And here’s why it doesn’t want to. Market-moving news (I assume we’re talking about earnings, M&A scoops, executive appointments, and the like) is all about the short-term horizons at the expense of the big picture. Anyone who thinks the fact of endemic corruption at the top the Chinese leadership isn’t important or relevant to investors in China—and everyone else—in the medium to long term isn’t thinking straight. It also grossly underestimates terminal subscribers’ range of interests.

I’m not saying anyone would put it that way, but that’s rather the choice as framed by the Secunda/Winkler debate, which is not new to journalism by any means.

This kind of heavy lifting by news organizations will always involve difficult conflict and confrontation with powerful governments and institutions. If you think you can outsource such work to the Times or others, that’s a business decision. But terminal users will be relying on others for the big stuff, and that’s probably a bad idea.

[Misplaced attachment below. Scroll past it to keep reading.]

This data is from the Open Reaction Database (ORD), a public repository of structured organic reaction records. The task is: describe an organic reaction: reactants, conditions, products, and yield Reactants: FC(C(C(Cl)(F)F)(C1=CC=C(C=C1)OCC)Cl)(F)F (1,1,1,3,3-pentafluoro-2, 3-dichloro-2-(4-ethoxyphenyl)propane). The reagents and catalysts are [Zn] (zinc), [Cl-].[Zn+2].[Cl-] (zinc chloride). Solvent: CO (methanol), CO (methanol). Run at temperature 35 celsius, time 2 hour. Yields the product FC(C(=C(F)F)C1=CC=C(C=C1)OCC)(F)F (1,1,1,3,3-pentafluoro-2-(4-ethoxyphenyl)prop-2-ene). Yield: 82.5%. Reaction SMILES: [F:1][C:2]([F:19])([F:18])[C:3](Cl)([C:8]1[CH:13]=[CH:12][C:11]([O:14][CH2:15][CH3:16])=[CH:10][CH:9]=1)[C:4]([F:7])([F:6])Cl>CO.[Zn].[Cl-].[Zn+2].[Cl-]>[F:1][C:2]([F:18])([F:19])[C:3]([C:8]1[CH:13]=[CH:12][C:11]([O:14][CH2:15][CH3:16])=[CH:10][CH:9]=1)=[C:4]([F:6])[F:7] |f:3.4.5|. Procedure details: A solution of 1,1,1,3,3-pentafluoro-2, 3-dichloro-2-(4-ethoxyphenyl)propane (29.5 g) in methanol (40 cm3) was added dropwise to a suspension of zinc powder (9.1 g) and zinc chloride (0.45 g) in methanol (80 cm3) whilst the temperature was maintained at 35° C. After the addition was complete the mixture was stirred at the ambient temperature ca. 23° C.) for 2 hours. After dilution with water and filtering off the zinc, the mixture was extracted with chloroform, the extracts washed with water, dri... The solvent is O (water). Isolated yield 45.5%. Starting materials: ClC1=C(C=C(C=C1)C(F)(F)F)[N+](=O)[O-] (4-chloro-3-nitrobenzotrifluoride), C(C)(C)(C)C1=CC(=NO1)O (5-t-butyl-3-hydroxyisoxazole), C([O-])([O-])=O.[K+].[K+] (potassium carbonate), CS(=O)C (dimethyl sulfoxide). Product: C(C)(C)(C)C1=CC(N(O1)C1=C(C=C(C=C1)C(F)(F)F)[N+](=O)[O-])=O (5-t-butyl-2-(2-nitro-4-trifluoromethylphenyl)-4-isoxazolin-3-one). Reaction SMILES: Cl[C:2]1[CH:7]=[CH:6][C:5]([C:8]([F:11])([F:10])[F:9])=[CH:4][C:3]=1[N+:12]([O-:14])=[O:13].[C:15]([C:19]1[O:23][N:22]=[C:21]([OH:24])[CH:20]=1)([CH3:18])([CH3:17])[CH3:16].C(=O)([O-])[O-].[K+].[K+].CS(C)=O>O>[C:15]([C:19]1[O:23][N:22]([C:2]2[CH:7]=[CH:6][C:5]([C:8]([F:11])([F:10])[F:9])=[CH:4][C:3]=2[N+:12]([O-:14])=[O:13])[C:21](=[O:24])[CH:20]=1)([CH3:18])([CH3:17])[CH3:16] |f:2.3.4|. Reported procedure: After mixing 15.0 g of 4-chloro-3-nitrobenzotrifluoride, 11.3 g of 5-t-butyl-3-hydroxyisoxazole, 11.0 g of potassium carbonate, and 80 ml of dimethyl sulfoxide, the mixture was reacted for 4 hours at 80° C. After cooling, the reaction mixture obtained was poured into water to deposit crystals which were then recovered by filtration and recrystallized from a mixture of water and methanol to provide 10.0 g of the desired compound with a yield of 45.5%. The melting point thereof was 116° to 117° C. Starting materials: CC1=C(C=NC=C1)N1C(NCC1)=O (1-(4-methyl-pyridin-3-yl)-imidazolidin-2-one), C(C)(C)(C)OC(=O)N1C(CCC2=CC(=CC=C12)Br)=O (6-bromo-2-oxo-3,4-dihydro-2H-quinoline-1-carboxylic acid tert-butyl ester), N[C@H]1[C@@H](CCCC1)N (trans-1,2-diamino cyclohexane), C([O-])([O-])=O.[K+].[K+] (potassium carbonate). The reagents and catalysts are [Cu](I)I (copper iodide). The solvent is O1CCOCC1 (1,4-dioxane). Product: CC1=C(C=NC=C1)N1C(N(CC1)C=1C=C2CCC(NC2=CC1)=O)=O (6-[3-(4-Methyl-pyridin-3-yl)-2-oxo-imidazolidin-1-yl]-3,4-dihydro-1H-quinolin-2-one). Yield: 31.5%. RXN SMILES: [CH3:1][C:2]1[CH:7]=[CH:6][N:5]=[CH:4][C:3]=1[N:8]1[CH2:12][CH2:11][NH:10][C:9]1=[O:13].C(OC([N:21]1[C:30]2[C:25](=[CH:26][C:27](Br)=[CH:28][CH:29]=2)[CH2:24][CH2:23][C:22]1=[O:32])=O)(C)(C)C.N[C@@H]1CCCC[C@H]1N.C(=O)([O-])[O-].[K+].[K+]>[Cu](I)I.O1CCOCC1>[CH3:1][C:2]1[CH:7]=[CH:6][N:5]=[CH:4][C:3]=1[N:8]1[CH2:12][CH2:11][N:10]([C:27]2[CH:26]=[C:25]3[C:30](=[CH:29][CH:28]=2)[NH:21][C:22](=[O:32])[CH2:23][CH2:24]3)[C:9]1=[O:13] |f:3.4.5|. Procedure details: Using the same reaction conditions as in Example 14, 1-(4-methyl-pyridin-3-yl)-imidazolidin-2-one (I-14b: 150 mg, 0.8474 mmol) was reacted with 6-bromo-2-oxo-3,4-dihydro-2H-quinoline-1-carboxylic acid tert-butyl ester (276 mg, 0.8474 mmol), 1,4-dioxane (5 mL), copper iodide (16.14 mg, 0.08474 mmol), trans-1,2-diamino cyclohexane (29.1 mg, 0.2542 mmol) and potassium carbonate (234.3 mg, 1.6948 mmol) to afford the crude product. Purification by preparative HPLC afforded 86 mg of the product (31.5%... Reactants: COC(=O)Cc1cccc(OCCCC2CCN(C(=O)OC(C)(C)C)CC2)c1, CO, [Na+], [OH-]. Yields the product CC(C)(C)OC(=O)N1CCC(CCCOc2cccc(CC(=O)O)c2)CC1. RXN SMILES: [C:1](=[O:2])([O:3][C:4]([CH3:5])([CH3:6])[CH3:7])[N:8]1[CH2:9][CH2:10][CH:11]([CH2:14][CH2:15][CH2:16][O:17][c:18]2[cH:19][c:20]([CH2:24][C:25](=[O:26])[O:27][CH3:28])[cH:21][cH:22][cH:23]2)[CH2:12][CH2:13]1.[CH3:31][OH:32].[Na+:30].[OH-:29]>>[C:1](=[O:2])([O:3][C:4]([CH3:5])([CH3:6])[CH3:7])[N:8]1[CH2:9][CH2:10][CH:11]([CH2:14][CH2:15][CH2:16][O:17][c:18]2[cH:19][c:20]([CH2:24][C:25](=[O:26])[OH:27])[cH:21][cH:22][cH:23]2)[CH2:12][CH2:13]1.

You don’t have to go back too far to realize that we’ve seen to this movie before, and recently. The big picture, and, yes, systemic corruption, was exactly what was missing journalistically in the run-up to the crash of 2008, as (plug alert) I discuss at considerable length in my book.

So in the Secunda/Winkler debate, even from a narrow investors’ point of view, Winkler is right. And while Winkler tries to quantify the newsroom’s value by how often it is clicked, the fact is it has added enormously to the Bloomberg brand as a world-class organization, even if the value is difficult to quantify.

The value comes from the news organization’s independence, and that’s why the church-state divide was created in the first place.

 

Dean Starkman Dean Starkman runs The Audit, CJR's business section, and is the author of The Watchdog That Didn't Bark: The Financial Crisis and the Disappearance of Investigative Journalism (Columbia University Press, January 2014).

Follow Dean on Twitter: @deanstarkman.